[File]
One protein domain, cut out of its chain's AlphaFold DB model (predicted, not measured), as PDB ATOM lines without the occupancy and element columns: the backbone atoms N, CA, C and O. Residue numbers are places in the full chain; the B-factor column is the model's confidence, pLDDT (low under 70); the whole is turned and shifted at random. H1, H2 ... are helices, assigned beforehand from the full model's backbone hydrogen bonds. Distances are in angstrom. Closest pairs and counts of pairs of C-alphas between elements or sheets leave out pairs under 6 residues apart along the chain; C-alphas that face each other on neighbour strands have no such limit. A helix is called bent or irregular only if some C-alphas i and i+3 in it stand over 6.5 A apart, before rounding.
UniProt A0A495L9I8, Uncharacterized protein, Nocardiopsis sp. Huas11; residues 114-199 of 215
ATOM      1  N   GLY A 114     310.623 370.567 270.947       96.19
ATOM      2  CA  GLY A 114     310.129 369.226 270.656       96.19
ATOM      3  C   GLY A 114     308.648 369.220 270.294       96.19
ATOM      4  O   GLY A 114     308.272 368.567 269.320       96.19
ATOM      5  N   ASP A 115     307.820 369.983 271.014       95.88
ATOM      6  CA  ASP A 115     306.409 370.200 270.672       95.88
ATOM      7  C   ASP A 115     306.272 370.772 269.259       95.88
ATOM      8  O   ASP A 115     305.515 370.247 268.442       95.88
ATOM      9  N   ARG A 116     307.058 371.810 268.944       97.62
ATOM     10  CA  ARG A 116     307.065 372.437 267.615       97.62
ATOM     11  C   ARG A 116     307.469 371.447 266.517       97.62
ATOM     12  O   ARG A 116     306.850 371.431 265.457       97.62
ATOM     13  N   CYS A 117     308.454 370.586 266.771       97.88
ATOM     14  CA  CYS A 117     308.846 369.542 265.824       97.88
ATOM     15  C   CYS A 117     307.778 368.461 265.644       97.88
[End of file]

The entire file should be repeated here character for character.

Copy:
One protein domain, cut out of its chain's AlphaFold DB model (predicted, not measured), as PDB ATOM lines without the occupancy and element columns: the backbone atoms N, CA, C and O. Residue numbers are places in the full chain; the B-factor column is the model's confidence, pLDDT (low under 70); the whole is turned and shifted at random. H1, H2 ... are helices, assigned beforehand from the full model's backbone hydrogen bonds. Distances are in angstrom. Closest pairs and counts of pairs of C-alphas between elements or sheets leave out pairs under 6 residues apart along the chain; C-alphas that face each other on neighbour strands have no such limit. A helix is called bent or irregular only if some C-alphas i and i+3 in it stand over 6.5 A apart, before rounding.
UniProt A0A495L9I8, Uncharacterized protein, Nocardiopsis sp. Huas11; residues 114-199 of 215
ATOM      1  N   GLY A 114     310.623 370.567 270.947       96.19
ATOM      2  CA  GLY A 114     310.129 369.226 270.656       96.19
ATOM      3  C   GLY A 114     308.648 369.220 270.294       96.19
ATOM      4  O   GLY A 114     308.272 368.567 269.320       96.19
ATOM      5  N   ASP A 115     307.820 369.983 271.014       95.88
ATOM      6  CA  ASP A 115     306.409 370.200 270.672       95.88
ATOM      7  C   ASP A 115     306.272 370.772 269.259       95.88
ATOM      8  O   ASP A 115     305.515 370.247 268.442       95.88
ATOM      9  N   ARG A 116     307.058 371.810 268.944       97.62
ATOM     10  CA  ARG A 116     307.065 372.437 267.615       97.62
ATOM     11  C   ARG A 116     307.469 371.447 266.517       97.62
ATOM     12  O   ARG A 116     306.850 371.431 265.457       97.62
ATOM     13  N   CYS A 117     308.454 370.586 266.771       97.88
ATOM     14  CA  CYS A 117     308.846 369.542 265.824       97.88
ATOM     15  C   CYS A 117     307.778 368.461 265.644       97.88